When confronted with complaints of lack of power or performance, which most likely will be accompanied by a MIL (Malfunction Indicator Lamp, also known as the Check Engine Light) on, a few common scenarios will turn up in the field. One scenario will be that the camshaft adjustment solenoid is leaking oil and no fault codes are stored in the control module. There are usually two areas in which you can find the leak. One will be the sealing ring between the solenoid and the cylinder head, in which case you would replace the sealing ring. If the leak is at the electrical connector, then the operation would be to replace the solenoid.
You may be confronted with fault codes 0059, 0060, 0063, 0064, 0271, 0272, 0275, and 0276. These codes are generally caused by a malfunctioning camshaft adjustment solenoid. Using Star diagnosis, XENTRY, or compatible diagnostic equipment, proceed with the proper evaluation of each DTC. The solenoids are all the same, so switching their positions can be a valuable aid in determining the solenoid adjuster at fault. If you suspect a faulty solenoid, simply swap it with one of the others and observe your data to see if the fault followed.
One of the more common scenarios is when the MIL is on and DTC 1200 and/or 1208 is present. When the fault memory is erased and the engine is restarted, the fault codes return immediately. This is due to the positioning of the timing chain-driven camshaft and its relationship to the crankshaft. The cause may be a worn sprocket on the balance shaft on the M272 engine, or a worn idler gear on the M273. To confirm, you will need to do a quick cam timing check. Remove all the camshaft hall sensors and rotate the crankshaft balancer to the 305 deg. mark with the front cover pointer. Now, you can check the impulse wheels’ stamped numbers and see if they are properly lined up. Note that you may have to rotate the crankshaft more than one revolution to see the stamped numbers. The numbers on the impulse wheels should be centered perfectly in the camshaft hall sensor openings. If you find that they do not line up properly, it is time for some disassembly for further inspection.
Remove the timing case cover and perform a visual inspection of the teeth on the balance sprocket or the idler gear, depending on which engine you are working on. The teeth will most likely show some wear as in the photo. This wear is causing the misalignment of the camshaft timing and your DTCs. In rare cases, a stretched timing chain might be the reason for the fault codes when the sprocket doesn’t show any evidence of wear.
If the gear is worn, it will require replacement of the balance shaft on the M272 engine, or the idler gear of the chain drive on the M273.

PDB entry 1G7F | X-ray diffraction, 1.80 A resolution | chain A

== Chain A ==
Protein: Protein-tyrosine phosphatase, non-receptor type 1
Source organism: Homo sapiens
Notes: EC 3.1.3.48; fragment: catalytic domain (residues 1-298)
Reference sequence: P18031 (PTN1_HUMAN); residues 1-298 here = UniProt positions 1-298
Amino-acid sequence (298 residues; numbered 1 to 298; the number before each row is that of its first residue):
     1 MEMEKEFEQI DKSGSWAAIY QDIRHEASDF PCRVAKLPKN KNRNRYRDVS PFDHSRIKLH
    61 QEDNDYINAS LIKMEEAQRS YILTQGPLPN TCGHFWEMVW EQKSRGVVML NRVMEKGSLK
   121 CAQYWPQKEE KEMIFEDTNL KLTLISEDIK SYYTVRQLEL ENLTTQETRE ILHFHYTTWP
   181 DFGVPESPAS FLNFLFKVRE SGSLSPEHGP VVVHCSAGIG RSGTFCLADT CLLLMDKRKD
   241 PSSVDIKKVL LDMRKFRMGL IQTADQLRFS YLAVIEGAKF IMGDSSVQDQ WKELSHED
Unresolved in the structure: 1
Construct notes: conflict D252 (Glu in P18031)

It is important at this juncture to refer to the previous notes in this article about paying particular attention to the overall condition of the engine in regards to proper care and oil quality. Sludge build-up due to infrequent oil changes or the use of oil that doesn’t meet Mercedes-Benz standards may make this a candidate for a replacement engine. Many shops at this stage opt for a genuine remanufactured engine from Mercedes-Benz in order to give customers the best return for their investment in the repair. It is critical to have this discussion with your customer to be assured the repair will be one that results in long-term satisfaction.
The following steps can be followed if it is determined that a satisfactory result can be obtained by repairing the engine as per WIS instructions for replacing the balance shaft or idler gear:
- Replace balance shaft or idler gear as per WIS instructions — the counterweight on the M272 engine must also be replaced. The balance shaft and counterweight are specific to engine designation, so order by VIN.
- Replace the oil pump.
- Replace the chain tensioner. A note of caution: chain tensioners must be installed only after the cylinder head covers have been replaced. Failure to do so will result in the overtightening of the chains and engine damage. Chain tensioners are one-time use only because during their removal the pressure pin is pressed into the end position, and the thrust pin latch prevents the return stroke. This would overstretch the timing chain on reinstallation.
- Change the engine oil and filter using the appropriate oil from M-B sheet 229.5.
- Drive the engine at high load and rpm for about 15 miles.
- Change the engine oil and filter once more using the appropriate Mercedes-Benz- approved oil and filter.
- Replace all four of the camshaft adjustment solenoids.
Note: Cylinder heads do not need to be removed.
Although these systems have evolved and will continue to do so in terms of efficient valve timing, lift, and duration, paying attention to the details when confronted with high-mileage vehicles will pay off both for you and your customer. Proper attention to customer concerns and DTCs, and consulting the latest StarTek information will assure you of successful diagnosis and repair of these systems.